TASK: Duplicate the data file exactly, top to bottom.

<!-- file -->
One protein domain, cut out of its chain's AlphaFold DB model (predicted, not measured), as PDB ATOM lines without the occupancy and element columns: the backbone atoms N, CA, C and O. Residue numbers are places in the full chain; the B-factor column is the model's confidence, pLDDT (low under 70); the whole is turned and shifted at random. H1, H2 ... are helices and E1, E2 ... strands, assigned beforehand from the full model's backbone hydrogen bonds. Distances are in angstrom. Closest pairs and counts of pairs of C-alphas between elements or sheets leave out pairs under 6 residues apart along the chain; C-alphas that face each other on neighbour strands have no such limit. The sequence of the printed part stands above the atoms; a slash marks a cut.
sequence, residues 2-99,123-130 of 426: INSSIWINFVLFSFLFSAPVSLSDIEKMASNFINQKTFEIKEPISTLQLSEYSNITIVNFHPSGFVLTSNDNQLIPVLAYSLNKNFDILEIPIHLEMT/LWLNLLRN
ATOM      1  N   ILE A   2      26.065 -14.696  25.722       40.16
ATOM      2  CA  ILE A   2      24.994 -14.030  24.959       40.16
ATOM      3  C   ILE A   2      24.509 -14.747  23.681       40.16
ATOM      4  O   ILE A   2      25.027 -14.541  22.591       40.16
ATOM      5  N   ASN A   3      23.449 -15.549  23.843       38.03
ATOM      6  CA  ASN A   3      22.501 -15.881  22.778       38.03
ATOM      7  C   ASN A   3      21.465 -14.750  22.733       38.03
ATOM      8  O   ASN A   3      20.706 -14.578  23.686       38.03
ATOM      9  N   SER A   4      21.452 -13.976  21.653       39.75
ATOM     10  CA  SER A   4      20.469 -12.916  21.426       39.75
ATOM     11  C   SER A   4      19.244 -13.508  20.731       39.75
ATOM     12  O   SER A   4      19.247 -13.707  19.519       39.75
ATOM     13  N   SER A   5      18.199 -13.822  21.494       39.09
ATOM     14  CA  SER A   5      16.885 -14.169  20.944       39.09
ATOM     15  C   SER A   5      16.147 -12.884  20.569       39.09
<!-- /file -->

One protein domain, cut out of its chain's AlphaFold DB model (predicted, not measured), as PDB ATOM lines without the occupancy and element columns: the backbone atoms N, CA, C and O. Residue numbers are places in the full chain; the B-factor column is the model's confidence, pLDDT (low under 70); the whole is turned and shifted at random. H1, H2 ... are helices and E1, E2 ... strands, assigned beforehand from the full model's backbone hydrogen bonds. Distances are in angstrom. Closest pairs and counts of pairs of C-alphas between elements or sheets leave out pairs under 6 residues apart along the chain; C-alphas that face each other on neighbour strands have no such limit. The sequence of the printed part stands above the atoms; a slash marks a cut.
sequence, residues 2-99,123-130 of 426: INSSIWINFVLFSFLFSAPVSLSDIEKMASNFINQKTFEIKEPISTLQLSEYSNITIVNFHPSGFVLTSNDNQLIPVLAYSLNKNFDILEIPIHLEMT/LWLNLLRN
ATOM      1  N   ILE A   2      26.065 -14.696  25.722       40.16
ATOM      2  CA  ILE A   2      24.994 -14.030  24.959       40.16
ATOM      3  C   ILE A   2      24.509 -14.747  23.681       40.16
ATOM      4  O   ILE A   2      25.027 -14.541  22.591       40.16
ATOM      5  N   ASN A   3      23.449 -15.549  23.843       38.03
ATOM      6  CA  ASN A   3      22.501 -15.881  22.778       38.03
ATOM      7  C   ASN A   3      21.465 -14.750  22.733       38.03
ATOM      8  O   ASN A   3      20.706 -14.578  23.686       38.03
ATOM      9  N   SER A   4      21.452 -13.976  21.653       39.75
ATOM     10  CA  SER A   4      20.469 -12.916  21.426       39.75
ATOM     11  C   SER A   4      19.244 -13.508  20.731       39.75
ATOM     12  O   SER A   4      19.247 -13.707  19.519       39.75
ATOM     13  N   SER A   5      18.199 -13.822  21.494       39.09
ATOM     14  CA  SER A   5      16.885 -14.169  20.944       39.09
ATOM     15  C   SER A   5      16.147 -12.884  20.569       39.09